However, Centerra has been trying to sign an investment agreement on the deposit, but its location brings it under Mongolia’s ‘law with the long name’ and thus disallows mining operations there. The only way out is to be named a strategic deposit, and this was why the company made a request to consider the deposit a strategic one.
(The ‘law with the long name’ in full is the ‘Law on Prohibiting Mineral Exploration and Extraction Near Water Sources, Protected Areas and Forests.’ The first version of the law was adopted in 2009, aiming to keep mineral extraction operations in Mongolia within an environmental framework that would ultimately protect Mongolia’s rivers and forests.)
In February, a demonstration took place in Sukhbaatar Square in Ulaanbaatar, which involved over 100 shamans. They expressed their opposition to mining exploration and exploitation at the site of Noyon Mountains and prayed for the protection of the mountain.
Members of the United Movement of Mongolian Rivers and Lakes (UMMRL) also initiated a hunger strike in front of the Mongolian parliament which lasted for 12-days until they were removed by Mongolia’s police force.
According to an online article in uranimum-network.org, the head of the Noyon Uul Protected Movement, O.Tserennadmid stated ‘State officials see the mountain as a vast amount of money and approved the Gatsuurt field as a strategic deposit. The approval process took place at night without us. We just can’t sit and accept it, we will go until the end. I am ready to give my life for my country.’
For more on this subject (including information on the impact of mining on Mongolia and its landscape), look at the Rivers Without Boundaries website.
Tsagaan Sar – White Month
Tsagaan Sar (White Month) is Mongolia’s Lunar New Year. In the zodiac calendar, this year is the year of the ‘blue sheep.’ Uriankhai L Terbish is a State Honoured Scientist of Mongolia and an academic of the Mongolian Academy of Science
According to his new astrology book (Tugs Buvant – widely bought throughout Mongolia), the start of the year will be windy (confirmed by Turuu!) but the midyear will be rich in crops and grass. The end of the year will bring plenty of precipitation and throughout the year there will not be any drought or severe weather conditions.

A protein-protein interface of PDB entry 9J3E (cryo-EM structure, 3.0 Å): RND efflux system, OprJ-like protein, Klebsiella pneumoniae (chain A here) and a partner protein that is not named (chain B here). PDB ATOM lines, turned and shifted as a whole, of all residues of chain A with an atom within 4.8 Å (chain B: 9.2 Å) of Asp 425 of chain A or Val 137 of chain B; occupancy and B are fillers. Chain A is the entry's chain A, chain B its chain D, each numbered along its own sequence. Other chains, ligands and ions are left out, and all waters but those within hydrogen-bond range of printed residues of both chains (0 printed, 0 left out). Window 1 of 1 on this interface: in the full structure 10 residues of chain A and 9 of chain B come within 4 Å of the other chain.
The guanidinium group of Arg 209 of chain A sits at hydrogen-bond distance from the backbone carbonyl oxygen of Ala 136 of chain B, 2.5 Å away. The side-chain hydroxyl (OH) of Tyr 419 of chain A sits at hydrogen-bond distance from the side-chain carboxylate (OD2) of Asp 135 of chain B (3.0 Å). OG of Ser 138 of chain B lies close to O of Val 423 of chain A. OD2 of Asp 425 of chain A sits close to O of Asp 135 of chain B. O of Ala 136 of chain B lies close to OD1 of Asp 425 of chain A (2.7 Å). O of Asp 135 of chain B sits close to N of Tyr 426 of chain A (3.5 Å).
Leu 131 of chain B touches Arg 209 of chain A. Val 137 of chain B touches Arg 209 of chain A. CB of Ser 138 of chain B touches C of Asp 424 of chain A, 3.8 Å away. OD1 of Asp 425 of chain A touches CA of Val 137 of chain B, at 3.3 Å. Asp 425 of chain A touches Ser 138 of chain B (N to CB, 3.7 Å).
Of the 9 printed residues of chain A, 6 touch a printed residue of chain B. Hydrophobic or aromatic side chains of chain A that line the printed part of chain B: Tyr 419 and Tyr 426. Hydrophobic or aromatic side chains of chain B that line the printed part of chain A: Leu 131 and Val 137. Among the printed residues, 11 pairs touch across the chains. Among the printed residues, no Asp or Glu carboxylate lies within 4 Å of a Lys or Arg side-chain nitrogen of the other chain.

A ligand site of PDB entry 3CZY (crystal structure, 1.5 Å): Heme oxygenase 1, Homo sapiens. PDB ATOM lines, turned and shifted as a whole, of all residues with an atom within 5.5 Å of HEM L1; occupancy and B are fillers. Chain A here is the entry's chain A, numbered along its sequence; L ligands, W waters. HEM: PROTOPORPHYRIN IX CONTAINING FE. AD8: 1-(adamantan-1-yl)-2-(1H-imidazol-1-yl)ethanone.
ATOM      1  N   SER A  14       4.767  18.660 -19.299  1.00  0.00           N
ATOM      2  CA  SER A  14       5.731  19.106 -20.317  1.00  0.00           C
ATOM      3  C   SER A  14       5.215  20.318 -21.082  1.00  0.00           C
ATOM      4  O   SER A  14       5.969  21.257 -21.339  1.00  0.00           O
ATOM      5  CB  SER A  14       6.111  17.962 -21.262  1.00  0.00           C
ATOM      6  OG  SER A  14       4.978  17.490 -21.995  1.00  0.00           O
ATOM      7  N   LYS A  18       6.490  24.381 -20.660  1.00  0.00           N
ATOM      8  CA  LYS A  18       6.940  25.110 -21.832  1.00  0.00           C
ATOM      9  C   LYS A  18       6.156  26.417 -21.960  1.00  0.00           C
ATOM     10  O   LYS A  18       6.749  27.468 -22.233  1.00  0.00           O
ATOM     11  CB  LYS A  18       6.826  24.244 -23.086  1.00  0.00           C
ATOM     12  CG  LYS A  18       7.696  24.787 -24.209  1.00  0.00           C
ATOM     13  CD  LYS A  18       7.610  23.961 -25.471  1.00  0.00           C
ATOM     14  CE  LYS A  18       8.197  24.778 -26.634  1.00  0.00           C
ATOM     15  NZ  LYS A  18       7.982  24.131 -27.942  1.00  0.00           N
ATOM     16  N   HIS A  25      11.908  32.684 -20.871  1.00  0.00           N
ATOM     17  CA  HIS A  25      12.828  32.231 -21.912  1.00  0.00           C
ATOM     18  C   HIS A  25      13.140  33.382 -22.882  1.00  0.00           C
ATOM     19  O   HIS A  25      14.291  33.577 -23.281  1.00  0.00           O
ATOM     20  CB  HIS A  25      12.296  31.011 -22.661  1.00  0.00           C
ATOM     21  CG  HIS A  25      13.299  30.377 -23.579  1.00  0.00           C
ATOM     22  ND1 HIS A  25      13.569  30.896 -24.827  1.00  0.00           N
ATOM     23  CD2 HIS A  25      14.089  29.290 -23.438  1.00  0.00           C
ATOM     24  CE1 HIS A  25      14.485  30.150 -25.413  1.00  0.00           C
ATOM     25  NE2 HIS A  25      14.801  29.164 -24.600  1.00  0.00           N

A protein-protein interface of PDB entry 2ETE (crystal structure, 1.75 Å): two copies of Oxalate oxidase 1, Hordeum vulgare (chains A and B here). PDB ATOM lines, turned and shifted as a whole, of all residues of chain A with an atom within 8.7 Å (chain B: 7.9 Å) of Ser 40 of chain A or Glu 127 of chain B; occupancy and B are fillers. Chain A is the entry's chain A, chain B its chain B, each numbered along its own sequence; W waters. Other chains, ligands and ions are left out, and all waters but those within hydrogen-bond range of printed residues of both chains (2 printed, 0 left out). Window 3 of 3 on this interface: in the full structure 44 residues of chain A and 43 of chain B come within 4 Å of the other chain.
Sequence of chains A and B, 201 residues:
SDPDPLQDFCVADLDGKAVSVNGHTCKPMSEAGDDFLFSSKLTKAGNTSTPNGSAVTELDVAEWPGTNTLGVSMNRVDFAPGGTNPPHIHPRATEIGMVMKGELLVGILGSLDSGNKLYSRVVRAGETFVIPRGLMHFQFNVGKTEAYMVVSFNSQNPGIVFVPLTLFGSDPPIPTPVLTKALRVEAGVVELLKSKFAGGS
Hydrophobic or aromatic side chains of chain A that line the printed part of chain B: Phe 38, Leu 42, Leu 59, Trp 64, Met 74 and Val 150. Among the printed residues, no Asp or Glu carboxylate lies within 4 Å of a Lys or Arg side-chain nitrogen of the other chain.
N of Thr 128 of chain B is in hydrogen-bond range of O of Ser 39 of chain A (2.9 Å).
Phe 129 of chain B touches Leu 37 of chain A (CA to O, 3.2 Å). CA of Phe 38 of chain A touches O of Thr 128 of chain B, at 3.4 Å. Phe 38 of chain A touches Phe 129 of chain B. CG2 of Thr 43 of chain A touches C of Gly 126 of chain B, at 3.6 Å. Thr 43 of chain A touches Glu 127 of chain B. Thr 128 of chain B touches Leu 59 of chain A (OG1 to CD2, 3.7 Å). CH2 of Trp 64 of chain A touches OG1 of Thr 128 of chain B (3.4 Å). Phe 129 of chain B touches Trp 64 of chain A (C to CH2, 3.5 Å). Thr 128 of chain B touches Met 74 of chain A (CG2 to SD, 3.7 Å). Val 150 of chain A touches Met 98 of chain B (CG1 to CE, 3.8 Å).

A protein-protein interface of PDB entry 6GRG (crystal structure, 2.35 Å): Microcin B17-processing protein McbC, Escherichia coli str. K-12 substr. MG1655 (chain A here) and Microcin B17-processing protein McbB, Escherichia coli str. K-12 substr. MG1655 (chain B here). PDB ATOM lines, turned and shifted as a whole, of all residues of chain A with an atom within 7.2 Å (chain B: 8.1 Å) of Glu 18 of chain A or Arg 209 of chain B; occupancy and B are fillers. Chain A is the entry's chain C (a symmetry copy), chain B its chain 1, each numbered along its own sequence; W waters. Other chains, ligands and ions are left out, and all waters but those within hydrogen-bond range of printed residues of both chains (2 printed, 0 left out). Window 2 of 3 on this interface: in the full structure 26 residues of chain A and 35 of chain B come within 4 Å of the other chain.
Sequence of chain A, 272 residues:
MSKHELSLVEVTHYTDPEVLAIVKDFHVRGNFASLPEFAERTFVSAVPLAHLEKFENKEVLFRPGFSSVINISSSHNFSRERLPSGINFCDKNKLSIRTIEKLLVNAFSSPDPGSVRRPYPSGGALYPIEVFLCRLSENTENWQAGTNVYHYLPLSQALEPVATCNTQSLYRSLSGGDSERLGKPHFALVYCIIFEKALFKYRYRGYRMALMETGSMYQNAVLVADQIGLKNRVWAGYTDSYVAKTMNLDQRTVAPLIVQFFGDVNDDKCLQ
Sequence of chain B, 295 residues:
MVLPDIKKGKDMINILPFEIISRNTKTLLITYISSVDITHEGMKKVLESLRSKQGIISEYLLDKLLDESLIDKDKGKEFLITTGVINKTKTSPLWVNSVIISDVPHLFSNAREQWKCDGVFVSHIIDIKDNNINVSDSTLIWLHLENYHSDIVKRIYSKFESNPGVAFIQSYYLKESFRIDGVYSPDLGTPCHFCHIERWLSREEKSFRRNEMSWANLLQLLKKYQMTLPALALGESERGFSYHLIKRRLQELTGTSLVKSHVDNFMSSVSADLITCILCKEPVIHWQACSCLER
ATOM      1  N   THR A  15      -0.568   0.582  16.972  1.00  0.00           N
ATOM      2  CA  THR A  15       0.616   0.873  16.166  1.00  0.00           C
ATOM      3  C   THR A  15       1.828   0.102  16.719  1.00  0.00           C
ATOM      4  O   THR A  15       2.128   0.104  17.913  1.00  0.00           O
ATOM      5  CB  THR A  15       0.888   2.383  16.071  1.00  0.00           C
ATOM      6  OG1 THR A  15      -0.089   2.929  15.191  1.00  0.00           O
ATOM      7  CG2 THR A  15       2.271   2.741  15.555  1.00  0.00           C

On the morning of the first day of the Lunar New Year, the President of Mongolia Ts.Elbegdorj paid tribute to the Statue of Chinggis Khaan and the state symbol of Mongolia, the Nine White Banners. Following the tribute, President Elbegdorj participated in the state zolgokh (greeting ceremony) at the State Ceremonial Ger Palace. The President also welcomed the nine oldest citizens of Mongolia to the celebration and showed respect by offering a khadag at the State Ceremonial Hall.
Our returning guest Ross has just returned from our Tsagaan Sar Insight trip ‘ I haven’t the words to describe this trip. Turuu at his best, Enkhee just wonderful. I have learnt so much and now have a much greater understanding of Mongolia. Thank you. Once again the leaving is hard.’
If you’re interested in learning more about Tsagaan Sar, take a look at our blog articles – https://www.eternal-landscapes.co.uk/tsagaan-sar-guide/ and https://www.eternal-landscapes.co.uk/tsagaan-sar-mongolian-lunar-new-year/
Spring Horse Racing
On February 28th, the first of Mongolia’s central provinces (covering Darkhan-Uul, Tuv, Selenge, Gobisumber, Dundgobi and Omnogobi) spring horse races took place – the ‘Dunjingarav.’ The race is arranged by the Federation of Mongolian Horse Racing and Sports and Trainers and took place in Tuv Aimag.